- By Colum Lynch
Colum Lynch is Foreign Policy's award-winning U.N.-based senior diplomatic reporter. Lynch previously wrote Foreign Policy's Turtle Bay blog, for which he was awarded the 2011 National Magazine Award for best reporting in digital media. He is also a recipient of the 2013 Elizabeth Neuffer Memorial Silver Prize for his coverage of the United Nations.
Before moving to Foreign Policy, Lynch reported on diplomacy and national security for the Washington Post for more than a decade. As the Washington Post's United Nations reporter, Lynch had been involved in the paper's diplomatic coverage of crises in Afghanistan, Iraq, Lebanon, Sudan, and Somalia, as well as the nuclear standoffs with Iran and North Korea. He also played a key part in the Post's diplomatic reporting on the Iraq war, the International Criminal Court, the spread of weapons of mass destruction, and U.S. counterterrorism strategy. Lynch's enterprise reporting has explored the underside of international diplomacy. His investigations have uncovered a U.S. spying operation in Iraq, Dick Cheney's former company's financial links to Saddam Hussein, and documented numerous sexual misconduct and corruption scandals.
Lynch has appeared frequently on the Lehrer News Hour, MSNBC, NPR radio, and the BBC. He has also moderated public discussions on foreign policy, including interviews with Susan E. Rice, the U.S. national security advisor, Gerard Araud, France's U.N. ambassador, and other senior diplomatic leaders.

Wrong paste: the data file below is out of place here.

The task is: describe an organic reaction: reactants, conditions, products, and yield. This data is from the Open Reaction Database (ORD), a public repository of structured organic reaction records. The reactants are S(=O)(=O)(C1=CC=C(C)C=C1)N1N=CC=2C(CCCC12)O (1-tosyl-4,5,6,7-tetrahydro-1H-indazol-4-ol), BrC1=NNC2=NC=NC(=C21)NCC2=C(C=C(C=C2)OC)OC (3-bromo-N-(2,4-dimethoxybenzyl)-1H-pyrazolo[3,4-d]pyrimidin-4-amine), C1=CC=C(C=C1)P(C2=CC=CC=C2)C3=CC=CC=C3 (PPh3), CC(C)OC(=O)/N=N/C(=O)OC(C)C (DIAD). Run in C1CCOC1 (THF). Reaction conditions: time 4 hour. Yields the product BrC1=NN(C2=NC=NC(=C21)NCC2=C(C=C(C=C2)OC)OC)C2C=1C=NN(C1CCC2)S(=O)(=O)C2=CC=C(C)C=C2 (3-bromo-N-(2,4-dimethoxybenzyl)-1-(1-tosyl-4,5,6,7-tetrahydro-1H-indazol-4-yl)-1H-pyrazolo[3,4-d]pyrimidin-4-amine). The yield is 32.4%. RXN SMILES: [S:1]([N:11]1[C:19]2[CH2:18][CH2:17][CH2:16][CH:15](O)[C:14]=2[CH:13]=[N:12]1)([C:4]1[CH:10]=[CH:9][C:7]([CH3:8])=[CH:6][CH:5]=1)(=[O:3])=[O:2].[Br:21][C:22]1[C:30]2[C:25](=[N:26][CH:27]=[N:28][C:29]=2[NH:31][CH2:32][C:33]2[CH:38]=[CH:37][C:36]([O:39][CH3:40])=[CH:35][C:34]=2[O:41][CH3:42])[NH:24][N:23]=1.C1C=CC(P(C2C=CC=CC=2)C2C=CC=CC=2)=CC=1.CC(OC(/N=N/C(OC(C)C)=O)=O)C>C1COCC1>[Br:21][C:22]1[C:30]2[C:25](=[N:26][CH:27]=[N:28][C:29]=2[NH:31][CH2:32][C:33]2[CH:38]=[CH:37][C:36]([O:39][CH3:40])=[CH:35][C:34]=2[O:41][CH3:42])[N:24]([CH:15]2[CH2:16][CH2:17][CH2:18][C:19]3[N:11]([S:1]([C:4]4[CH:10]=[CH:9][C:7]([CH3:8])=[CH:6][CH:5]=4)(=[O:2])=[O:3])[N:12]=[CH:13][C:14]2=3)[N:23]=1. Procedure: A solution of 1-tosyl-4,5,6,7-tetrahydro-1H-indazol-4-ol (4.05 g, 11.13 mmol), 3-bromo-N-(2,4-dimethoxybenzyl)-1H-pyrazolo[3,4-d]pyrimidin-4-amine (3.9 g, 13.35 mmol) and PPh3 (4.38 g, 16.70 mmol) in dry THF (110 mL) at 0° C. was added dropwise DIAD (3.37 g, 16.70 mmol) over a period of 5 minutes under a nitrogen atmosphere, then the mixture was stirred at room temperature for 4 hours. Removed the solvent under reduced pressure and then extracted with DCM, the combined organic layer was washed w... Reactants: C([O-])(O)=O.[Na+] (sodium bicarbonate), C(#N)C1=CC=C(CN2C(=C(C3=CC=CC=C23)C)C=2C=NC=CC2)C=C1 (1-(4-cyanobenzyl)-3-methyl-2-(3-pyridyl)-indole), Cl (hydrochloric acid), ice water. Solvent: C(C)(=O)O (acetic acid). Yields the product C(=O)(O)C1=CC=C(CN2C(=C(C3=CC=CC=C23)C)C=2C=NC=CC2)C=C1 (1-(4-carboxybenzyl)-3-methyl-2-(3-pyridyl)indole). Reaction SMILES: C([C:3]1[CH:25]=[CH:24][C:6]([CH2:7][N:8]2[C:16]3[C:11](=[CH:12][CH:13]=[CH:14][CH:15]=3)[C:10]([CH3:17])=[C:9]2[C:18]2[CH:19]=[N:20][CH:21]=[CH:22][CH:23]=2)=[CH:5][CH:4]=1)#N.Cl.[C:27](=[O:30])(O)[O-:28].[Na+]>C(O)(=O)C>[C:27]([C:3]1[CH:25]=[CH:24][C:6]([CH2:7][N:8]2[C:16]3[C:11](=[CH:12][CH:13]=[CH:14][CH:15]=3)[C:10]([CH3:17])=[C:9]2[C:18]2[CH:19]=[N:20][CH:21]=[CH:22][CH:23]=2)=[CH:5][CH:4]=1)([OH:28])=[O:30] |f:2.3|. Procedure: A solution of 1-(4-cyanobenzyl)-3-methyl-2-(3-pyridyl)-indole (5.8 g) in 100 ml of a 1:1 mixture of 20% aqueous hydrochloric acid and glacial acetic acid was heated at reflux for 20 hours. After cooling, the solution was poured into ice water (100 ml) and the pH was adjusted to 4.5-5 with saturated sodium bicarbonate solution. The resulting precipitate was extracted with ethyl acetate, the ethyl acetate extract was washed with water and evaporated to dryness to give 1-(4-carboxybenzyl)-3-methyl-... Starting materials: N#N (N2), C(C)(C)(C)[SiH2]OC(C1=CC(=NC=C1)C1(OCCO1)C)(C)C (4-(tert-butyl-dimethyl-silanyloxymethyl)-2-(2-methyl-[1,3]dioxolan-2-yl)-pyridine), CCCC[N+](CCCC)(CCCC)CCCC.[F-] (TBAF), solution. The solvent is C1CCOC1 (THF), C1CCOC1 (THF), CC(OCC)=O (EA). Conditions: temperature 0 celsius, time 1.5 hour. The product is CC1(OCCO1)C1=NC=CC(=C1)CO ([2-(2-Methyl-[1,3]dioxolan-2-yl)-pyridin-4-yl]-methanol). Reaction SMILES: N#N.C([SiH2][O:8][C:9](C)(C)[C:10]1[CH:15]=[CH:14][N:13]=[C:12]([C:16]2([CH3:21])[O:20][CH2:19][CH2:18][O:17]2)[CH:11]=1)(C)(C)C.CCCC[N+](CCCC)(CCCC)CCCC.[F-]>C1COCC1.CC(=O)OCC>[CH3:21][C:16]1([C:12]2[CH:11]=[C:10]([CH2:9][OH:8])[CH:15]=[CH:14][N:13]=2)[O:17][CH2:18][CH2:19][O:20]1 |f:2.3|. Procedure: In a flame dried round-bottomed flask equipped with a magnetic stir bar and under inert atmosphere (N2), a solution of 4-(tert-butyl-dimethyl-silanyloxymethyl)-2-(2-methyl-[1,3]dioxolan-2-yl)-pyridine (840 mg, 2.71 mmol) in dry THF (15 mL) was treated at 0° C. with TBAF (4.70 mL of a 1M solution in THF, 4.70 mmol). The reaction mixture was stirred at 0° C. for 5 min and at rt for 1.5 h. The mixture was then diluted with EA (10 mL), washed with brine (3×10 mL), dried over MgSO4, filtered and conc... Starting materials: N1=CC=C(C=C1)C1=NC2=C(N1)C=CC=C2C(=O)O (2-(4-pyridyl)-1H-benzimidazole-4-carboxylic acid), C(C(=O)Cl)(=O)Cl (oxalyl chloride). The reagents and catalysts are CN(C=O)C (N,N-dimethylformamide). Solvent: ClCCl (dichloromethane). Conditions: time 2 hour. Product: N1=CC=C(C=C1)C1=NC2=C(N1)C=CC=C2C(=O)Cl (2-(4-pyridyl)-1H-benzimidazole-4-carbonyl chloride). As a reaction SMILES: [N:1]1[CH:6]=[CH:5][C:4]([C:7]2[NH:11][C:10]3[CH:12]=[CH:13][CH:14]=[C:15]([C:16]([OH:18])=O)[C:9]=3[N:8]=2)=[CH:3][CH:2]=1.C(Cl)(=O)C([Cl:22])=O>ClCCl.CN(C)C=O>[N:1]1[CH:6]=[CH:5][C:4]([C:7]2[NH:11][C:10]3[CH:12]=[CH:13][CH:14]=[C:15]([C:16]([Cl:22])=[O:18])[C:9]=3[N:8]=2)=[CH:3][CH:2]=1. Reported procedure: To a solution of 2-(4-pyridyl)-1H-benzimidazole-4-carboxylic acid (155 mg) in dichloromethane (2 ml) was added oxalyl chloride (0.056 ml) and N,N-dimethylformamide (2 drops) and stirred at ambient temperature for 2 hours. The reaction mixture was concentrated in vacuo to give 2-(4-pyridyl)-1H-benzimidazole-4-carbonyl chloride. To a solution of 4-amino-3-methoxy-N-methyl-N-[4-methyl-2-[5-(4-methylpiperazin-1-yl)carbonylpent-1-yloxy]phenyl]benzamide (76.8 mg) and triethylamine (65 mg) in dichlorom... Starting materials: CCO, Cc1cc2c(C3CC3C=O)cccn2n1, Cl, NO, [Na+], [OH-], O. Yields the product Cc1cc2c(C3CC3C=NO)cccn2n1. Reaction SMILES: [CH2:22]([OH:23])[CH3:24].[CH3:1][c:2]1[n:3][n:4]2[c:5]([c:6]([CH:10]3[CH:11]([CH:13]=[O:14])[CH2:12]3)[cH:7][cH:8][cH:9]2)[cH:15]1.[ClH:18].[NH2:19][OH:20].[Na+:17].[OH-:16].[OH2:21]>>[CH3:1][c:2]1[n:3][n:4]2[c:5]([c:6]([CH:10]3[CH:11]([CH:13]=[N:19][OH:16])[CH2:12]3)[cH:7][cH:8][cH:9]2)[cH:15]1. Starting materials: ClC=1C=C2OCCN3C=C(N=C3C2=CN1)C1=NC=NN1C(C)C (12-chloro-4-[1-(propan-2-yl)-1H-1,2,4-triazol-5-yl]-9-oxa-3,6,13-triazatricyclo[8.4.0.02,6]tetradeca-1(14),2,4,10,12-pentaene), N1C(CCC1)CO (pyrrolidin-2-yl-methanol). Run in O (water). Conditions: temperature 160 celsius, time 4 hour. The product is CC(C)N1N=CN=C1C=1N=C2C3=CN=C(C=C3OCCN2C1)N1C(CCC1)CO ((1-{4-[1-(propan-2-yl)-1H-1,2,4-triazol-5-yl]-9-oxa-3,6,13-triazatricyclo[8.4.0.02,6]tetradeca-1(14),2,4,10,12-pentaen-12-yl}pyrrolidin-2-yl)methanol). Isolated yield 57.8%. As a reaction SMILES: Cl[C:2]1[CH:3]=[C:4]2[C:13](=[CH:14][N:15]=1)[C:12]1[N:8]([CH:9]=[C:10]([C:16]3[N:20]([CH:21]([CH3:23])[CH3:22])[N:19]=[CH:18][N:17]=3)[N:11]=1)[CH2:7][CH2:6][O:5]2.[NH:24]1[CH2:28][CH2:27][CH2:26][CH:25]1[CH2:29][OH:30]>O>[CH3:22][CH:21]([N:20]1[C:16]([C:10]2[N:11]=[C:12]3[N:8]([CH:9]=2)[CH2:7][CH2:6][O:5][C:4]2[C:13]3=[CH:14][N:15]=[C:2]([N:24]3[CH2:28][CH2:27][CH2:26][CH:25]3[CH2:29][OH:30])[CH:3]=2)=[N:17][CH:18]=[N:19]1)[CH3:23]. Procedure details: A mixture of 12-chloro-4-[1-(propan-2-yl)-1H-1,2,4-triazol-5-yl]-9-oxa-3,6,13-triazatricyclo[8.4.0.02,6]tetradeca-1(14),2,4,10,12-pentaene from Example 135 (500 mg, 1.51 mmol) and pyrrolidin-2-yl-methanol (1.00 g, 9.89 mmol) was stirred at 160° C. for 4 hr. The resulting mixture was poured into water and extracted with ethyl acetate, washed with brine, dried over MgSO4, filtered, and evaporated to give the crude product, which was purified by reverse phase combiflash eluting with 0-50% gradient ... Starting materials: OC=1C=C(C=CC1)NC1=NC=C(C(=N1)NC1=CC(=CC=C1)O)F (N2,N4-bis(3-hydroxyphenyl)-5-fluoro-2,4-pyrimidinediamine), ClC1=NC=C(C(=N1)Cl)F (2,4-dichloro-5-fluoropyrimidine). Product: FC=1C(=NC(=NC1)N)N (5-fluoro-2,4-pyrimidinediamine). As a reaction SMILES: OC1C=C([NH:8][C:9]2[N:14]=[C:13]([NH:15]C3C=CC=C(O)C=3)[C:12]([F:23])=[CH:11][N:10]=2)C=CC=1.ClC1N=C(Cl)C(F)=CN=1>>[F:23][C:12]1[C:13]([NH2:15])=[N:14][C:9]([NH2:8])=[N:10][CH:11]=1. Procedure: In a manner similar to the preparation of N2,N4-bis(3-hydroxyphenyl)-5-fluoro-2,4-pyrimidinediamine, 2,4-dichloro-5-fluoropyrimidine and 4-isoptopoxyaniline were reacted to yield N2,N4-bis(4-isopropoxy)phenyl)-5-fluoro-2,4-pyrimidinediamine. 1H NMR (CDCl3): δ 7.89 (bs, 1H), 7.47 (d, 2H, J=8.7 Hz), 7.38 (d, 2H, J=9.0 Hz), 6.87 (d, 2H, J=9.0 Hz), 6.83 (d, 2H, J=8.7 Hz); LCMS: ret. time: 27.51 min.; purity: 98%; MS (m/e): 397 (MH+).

Born in Los Angeles, California, Lynch received a bachelor's degree from the University of California, Berkeley, in 1985 and a master's degree from Columbia University's Graduate School of Journalism in 1987. He previously worked for the Boston Globe.
Judges from the International Criminal Court on Monday issued a warrant for the arrest of Libyan President Moammar Gaddafi, his son and a top military intelligence chief, calling for them to to stand trial for crimes against humanity in connection with a violent crackdown on anti-government protesters earlier this year.
The three-judge pre-trial chamber ruled that ICC Prosecutor Luis Moreno-Ocampo had established "reasonable grounds" to charge Gaddafi, his son Saif al-Islam and Abdullah Al-Senussi, the chief of military intelligence, with the murder and persecution of hundreds of Libyan civilians since the government began suppressing public protests on Feb. 15.
In issuing the ruling, Judge Sanji Mmasenono Monageng said there was sufficient evidence to believe that the three Libyans "have committed the crimes alleged by the prosecutor" and that "their arrest appears necessary" to ensure they appear before the Hague-based court and to prevent them from continuing further crimes against the Libyan population.
She said the court’s registrar would seek the cooperation of Libya and other governments in securing the three men’s surrender.
Gaddafi has made it clear he does not recognize the authority of the International Criminal Court, and it remains highly unlikely that his own government would surrender him or members of his inner circle. Please read the entire story here at the Washington Post.
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